Tired of Seeing Economy.com's Mark Zandi Being Quoted Instead of Your Company's Experts? If So, You're Not Alone!

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As New York Times columnist Maureen Dowd recently noted: "Reporting is not stenography." That's for sure -- media experts say it's closer to screenplay writing! Here's five tips to add drama to your corporate story and get your company spokespeople the coverage they deserve.

Tired of seeing Economy.com chief economist Mark Zandi quoted instead of your company's expert?

If so, you're not alone, suggests well-known New York-based media consultant Jeff Barge.

"Forget Crest White Strips and Mountain Dew Code Red," says Mr. Barge, who has worked for corporate brands such as Alka Seltzer and Pilot Pen. "The marketing success story of the past five years has been Economy.com and Mark Zandi. Could the Wall Street Journal put out an issue without a quote from him? I sincerely doubt it!"

And as the media prepares to cover another monthly round of economic reports on same store retail sales figures, the Conference Board's report on leading economic indicators, the Mortgage Banker's Association's weekly index of applications for home mortgages, the final November University of Michigan consumer sentiment index, and new jobless claims, expect to see more of Mr. Zandi this week as well. "His ubiquitous public relations presence is one of the top success stories of the new century," says Mr. Barge.

What's Zandi's secret? It's unclear -- but it's probably the very same secret that other successful experts have followed for years to get valuable, free publicity, says Mr. Barge.

Here's Five Tips to help any firm achieve instant corporate success in the media.

1. IT'S NOT ABOUT YOU, IT'S ABOUT THE REPORTER. "Many public relations advisers write to please their CEO, and not to persuade a reporter to take action on their story," says Mr. Barge. "And then they are surprised when their press release is ignored by the media." Mr. Barge advises public relations executives to focus on who has the power to get their company in the press -- is it the CEO, or is it the reporter? -- and then write a release targeted at the media decision maker. "Basically, the power to get into print rests in the hands of the editor or reporter, and so the press release needs to be focused on their needs, not targeted to the 'vanity needs' of a corporate higher up."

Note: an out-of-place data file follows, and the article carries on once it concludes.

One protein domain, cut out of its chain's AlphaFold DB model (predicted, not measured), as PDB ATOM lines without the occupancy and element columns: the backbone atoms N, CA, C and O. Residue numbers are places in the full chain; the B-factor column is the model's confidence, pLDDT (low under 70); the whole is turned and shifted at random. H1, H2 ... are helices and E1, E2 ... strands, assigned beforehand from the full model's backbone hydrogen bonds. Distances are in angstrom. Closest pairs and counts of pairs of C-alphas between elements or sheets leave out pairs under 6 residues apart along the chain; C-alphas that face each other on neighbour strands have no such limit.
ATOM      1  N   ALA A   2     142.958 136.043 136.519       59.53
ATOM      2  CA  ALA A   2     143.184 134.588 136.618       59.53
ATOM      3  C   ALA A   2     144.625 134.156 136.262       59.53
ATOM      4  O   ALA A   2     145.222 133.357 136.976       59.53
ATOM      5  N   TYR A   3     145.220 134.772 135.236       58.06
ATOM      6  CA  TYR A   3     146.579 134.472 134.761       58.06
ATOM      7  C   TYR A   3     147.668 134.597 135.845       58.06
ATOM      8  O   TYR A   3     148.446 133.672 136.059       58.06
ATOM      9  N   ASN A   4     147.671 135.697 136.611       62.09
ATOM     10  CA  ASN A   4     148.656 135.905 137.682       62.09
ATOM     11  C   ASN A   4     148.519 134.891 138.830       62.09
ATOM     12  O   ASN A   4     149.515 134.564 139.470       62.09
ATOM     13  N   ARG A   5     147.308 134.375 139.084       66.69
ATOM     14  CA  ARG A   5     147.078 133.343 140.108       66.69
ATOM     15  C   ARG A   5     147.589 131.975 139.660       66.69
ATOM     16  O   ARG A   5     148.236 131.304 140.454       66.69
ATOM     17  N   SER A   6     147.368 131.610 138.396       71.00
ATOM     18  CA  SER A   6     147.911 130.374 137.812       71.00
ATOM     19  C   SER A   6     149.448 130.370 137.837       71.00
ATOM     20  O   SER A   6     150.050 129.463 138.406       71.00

2. FORGET THE FACT SHEET APPROACH -- AND BUY A BOOK ON SCREENPLAY WRITING. "Reporters are looking to tell a compelling, true story that has drama, conflict and energy," says Mr. Barge. "At the same time, reporters don't have access to the inner workings of your company to retrieve the dramatic elements that they need in order to write about your firm. Most often, they're usually unable to ascertain the most dramatic and interesting approach on their own without this access. So you've got to do it for them." That means that a company's failures -- as well as its turn-around successes -- need to be exploited to get media attention. "A CEO of a company might want to be portrayed as having lead a life that has gone from success to success to success," notes Mr. Barge. "But as a news story, that would be pretty boring, and therefore unlikely to be written. Think about it -- have you ever enjoyed a movie where the main character is like that?" Probably not, says Mr. Barge. "Even Cinderella had her setbacks. For instance -- she was originally dressed in rags!"

3. KISS SOME BUTT AND HIRE BEAUTIFUL STAFF. "The best book to read about kissing butt is Michael Levine's 'Charming Your Way to the Top,' which has basically become my Bible when working with the media," says Mr. Barge, who has long been known for the successful use of his charming personality to gain media coverage for his clients. "Additionally, in his new book, 'Often Wrong, Never in Doubt,' ad man and cable TV host Donny Deutsch recommends that a media or ad firm 'stock its pool' with beautiful women and handsome men -- but this can be very expensive." Flattery is much cheaper, says Mr. Barge. Any clue to which reporters need flattery the most? "Any reporter who insists on including his or her middle name in their byline will obviously respond to this approach," says Mr. Barge. "The triple-decker byline is a dead giveaway that this approach will be a success."